While “experts” continue to speculate on the state of the Union and predict the future twists and turns of our economy, things are still pretty rough for many folks where I live. Jobs are around, but they’re scattered and most pay minimum wage or barely above that. A friend with two college degrees and 12 years service in the military was recently unemployed for over 8 months because he didn’t want to settle for minimum wage or factory work. It’s rough out there. If you’re in same boat, why not try your hand at starting your own business? Here are some tips to get you started.
Myths About Starting Your Own Business
1. You need a lot of money to start a business. FALSE! Depending on the type of business you choose, you may be able to get started with no upfront investment. Work with what you have and upgrade as your finances allow. You don’t always have to go into debt to start a business.
2. You don’t have what it takes to start and run your own business. FALSE! The majority of people have some set of profitable skills that can be turned into a business. If you’re crafty, sell handmade greeting cards and invitations. Got mad grammar skills? Try tutoring kids or editing term papers for college students. Love to paint? Offer your services to those who are remodeling or approach your local church about getting paid to paint the homes of elderly parishioners. Like to read? Write book reviews for a publishing company. Got a computer? Try out freelance work as a virtual assistant. Clean houses. Pull weeds. Type reports. Sell stuff on eBay. Find something you know how to do, then work on getting paid for doing it. There are many ways to earn more money.
3. I need to invest my time in looking for work, not starting a business. FALSE! You can still look for a day job while you work for yourself. You’ll be bringing in enough money to get by until a day job comes through, or you might just find you like being your own boss better. Freelance instead of going all out. Partner with others in a similar field to help balance your workload when your schedule needs a lighter load. It can be done.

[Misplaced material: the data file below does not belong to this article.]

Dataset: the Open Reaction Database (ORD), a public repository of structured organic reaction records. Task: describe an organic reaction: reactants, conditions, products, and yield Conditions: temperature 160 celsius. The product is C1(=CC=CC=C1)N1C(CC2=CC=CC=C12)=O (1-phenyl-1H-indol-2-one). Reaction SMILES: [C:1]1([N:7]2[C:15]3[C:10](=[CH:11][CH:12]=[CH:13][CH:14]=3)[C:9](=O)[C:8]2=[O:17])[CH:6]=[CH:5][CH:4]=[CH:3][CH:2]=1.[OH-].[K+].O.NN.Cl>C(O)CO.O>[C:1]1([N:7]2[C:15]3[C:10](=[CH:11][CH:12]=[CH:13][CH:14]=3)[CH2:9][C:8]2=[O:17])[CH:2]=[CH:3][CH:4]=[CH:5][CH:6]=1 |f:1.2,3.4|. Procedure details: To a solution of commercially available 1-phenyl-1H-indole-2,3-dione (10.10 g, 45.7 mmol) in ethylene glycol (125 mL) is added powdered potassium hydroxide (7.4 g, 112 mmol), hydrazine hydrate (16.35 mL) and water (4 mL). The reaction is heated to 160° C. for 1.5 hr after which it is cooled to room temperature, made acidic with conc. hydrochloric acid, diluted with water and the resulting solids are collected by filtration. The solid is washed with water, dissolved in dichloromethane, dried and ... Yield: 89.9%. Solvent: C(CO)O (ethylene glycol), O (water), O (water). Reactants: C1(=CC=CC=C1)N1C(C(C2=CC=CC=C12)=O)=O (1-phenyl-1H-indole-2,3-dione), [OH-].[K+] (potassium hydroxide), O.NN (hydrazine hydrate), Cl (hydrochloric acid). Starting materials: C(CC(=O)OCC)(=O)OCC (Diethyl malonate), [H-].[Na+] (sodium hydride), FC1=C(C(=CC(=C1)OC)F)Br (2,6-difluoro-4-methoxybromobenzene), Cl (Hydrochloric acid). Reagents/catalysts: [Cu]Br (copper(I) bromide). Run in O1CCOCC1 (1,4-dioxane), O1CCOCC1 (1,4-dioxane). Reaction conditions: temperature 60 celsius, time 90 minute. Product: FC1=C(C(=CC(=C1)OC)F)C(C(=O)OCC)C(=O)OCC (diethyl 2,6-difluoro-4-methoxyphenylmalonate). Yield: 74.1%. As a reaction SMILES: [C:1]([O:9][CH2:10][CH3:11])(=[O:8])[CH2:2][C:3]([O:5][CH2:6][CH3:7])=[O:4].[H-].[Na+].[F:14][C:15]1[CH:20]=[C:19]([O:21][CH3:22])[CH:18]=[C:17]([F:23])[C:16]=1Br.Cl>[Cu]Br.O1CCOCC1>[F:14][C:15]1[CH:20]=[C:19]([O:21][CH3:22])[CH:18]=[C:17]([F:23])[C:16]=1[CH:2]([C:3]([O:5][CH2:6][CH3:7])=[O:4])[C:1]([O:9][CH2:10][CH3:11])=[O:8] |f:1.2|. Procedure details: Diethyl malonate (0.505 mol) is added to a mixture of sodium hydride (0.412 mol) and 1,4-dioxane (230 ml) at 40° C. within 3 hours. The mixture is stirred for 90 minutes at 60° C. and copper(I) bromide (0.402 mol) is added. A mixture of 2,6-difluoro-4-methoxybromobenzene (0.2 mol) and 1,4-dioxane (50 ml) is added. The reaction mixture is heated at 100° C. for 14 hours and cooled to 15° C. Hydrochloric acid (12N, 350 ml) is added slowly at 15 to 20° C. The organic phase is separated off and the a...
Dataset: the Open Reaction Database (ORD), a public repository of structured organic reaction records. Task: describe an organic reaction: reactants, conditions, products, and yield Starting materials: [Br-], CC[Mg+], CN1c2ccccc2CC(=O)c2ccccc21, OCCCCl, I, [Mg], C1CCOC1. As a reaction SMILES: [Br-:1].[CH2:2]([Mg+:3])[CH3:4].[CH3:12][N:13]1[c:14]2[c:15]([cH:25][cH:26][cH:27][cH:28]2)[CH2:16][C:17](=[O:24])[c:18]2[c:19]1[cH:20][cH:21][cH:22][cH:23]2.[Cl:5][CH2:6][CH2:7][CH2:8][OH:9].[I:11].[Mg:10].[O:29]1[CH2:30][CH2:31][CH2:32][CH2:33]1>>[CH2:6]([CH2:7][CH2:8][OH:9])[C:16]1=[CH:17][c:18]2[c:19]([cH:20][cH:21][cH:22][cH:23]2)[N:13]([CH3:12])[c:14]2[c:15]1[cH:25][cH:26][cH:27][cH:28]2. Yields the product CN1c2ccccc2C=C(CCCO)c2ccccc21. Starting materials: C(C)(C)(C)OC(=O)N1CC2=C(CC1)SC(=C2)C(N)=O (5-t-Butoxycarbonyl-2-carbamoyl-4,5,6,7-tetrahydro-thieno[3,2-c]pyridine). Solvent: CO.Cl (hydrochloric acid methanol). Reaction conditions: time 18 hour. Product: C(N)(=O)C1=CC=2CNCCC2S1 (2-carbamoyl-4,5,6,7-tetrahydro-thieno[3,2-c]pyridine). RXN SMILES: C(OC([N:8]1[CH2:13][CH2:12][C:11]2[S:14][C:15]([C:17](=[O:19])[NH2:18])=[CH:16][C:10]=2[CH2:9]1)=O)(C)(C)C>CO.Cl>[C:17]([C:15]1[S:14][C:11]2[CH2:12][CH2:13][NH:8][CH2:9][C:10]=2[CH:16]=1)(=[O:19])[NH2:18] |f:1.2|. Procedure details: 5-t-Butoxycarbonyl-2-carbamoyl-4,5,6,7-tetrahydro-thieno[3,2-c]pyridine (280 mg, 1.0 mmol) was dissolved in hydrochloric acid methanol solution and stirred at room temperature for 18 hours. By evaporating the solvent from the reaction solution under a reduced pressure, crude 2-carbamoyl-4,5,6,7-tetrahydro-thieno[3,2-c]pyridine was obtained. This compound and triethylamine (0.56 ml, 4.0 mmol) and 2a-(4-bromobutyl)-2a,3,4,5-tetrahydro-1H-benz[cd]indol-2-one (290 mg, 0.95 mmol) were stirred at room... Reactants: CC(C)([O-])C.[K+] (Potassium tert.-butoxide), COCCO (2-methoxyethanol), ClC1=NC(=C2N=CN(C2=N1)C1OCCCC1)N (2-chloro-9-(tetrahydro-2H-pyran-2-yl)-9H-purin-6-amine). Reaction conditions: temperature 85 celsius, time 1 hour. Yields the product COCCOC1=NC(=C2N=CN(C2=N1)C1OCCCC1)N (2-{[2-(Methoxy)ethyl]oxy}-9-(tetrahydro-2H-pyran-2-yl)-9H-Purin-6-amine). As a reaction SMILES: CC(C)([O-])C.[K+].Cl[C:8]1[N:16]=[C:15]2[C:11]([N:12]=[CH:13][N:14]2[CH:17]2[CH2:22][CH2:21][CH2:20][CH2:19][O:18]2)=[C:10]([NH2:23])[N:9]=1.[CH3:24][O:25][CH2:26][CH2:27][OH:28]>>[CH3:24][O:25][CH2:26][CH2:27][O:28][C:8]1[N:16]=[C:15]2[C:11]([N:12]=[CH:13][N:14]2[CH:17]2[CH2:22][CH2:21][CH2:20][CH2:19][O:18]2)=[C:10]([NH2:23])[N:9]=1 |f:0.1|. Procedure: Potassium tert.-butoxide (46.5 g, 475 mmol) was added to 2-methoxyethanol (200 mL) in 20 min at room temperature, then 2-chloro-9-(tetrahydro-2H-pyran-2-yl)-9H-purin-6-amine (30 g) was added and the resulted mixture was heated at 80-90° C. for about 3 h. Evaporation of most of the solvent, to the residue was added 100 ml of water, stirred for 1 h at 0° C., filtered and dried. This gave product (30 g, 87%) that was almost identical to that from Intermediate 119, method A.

4. I have health problems and can’t work a business. FALSE! If you have a sufficient IQ (i.e. if you’re reading this) you can work. I once had a patient whose body was so severely deformed, she could only move her head. She lived with severe pain every day and needed assistance to care for herself, but she still went to work everyday! She earned two college degrees online, and worked as a customer service rep with the help of a headset and motorized wheelchair. If she can work, you have no excuse. You don’t have to sit at home and feel useless.
How to Start a Business
While there is a wealth of information available about starting a business, my advice is to start small.
Look into the tax implications, government regulations, and safety considerations for your chosen field. Making sure your business is legal and vital. Next, learn as much as you can about your industry. Network with others, visit websites and blogs, and the local library. Find out what community resources are available to help you in starting and running your business. Lastly, learn about basic marketing. Marketing applies to nearly everything in life, and learning how to effectively present ideas, products, and services to the public is a must if your business is to succeed. Everything else can come later, as time and money allows.
Be sure to plan ahead with a vision statement, code of ethics, and a set of goals for your business – even if you’re just toying with the idea right now. These statements will help keep you on track when things get hectic or discouraging. Above all, don’t give up! Persistence will pay off and you’ll be investing your time in your own future instead of passing your laid-off hours with Jerry Springer or the couch potato crew.
What’s your business idea? What skills do you have that others would find useful or helpful?